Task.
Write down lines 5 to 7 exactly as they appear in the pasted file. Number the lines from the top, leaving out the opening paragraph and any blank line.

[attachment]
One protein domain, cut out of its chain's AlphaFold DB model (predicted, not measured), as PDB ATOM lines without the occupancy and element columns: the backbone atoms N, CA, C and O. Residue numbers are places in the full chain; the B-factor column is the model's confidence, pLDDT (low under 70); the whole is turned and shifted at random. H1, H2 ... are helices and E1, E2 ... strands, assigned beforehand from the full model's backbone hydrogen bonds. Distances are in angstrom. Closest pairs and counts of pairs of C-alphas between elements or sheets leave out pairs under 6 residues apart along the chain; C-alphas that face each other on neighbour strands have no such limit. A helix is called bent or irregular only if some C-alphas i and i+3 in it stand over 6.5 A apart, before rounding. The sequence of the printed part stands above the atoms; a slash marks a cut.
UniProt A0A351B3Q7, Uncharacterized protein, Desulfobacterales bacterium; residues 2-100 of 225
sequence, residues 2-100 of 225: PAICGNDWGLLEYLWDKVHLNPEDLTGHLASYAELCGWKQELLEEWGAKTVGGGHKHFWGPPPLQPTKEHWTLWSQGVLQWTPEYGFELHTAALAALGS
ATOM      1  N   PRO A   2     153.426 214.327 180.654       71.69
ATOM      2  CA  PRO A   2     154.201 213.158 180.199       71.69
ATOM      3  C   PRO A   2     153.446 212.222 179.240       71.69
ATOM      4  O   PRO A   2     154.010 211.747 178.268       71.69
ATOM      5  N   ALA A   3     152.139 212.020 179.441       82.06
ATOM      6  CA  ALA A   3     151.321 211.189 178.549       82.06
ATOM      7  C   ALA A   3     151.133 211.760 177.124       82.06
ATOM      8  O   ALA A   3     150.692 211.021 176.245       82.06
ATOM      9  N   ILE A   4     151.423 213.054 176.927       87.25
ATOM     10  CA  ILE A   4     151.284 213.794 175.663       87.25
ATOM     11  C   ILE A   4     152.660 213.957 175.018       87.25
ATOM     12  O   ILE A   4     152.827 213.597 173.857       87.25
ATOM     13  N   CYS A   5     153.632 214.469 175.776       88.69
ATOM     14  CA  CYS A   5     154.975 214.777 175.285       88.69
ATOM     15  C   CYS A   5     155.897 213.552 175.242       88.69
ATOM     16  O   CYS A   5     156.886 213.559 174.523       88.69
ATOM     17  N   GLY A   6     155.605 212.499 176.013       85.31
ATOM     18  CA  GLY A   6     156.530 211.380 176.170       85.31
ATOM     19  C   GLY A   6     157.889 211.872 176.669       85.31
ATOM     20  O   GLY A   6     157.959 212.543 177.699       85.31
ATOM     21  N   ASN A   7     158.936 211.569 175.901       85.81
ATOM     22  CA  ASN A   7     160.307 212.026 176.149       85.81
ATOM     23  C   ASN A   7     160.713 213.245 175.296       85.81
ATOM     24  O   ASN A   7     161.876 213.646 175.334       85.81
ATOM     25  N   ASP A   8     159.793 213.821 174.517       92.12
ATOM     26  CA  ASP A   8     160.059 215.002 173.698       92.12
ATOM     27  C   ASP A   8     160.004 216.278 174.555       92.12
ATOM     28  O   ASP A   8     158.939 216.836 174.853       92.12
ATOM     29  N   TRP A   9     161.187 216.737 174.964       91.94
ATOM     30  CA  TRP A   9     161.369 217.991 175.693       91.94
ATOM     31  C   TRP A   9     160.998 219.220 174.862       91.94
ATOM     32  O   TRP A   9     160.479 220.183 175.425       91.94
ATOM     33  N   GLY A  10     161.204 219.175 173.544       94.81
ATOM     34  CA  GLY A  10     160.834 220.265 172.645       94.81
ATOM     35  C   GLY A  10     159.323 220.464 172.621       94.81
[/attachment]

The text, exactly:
ATOM      3  C   PRO A   2     153.446 212.222 179.240       71.69
ATOM      4  O   PRO A   2     154.010 211.747 178.268       71.69
ATOM      5  N   ALA A   3     152.139 212.020 179.441       82.06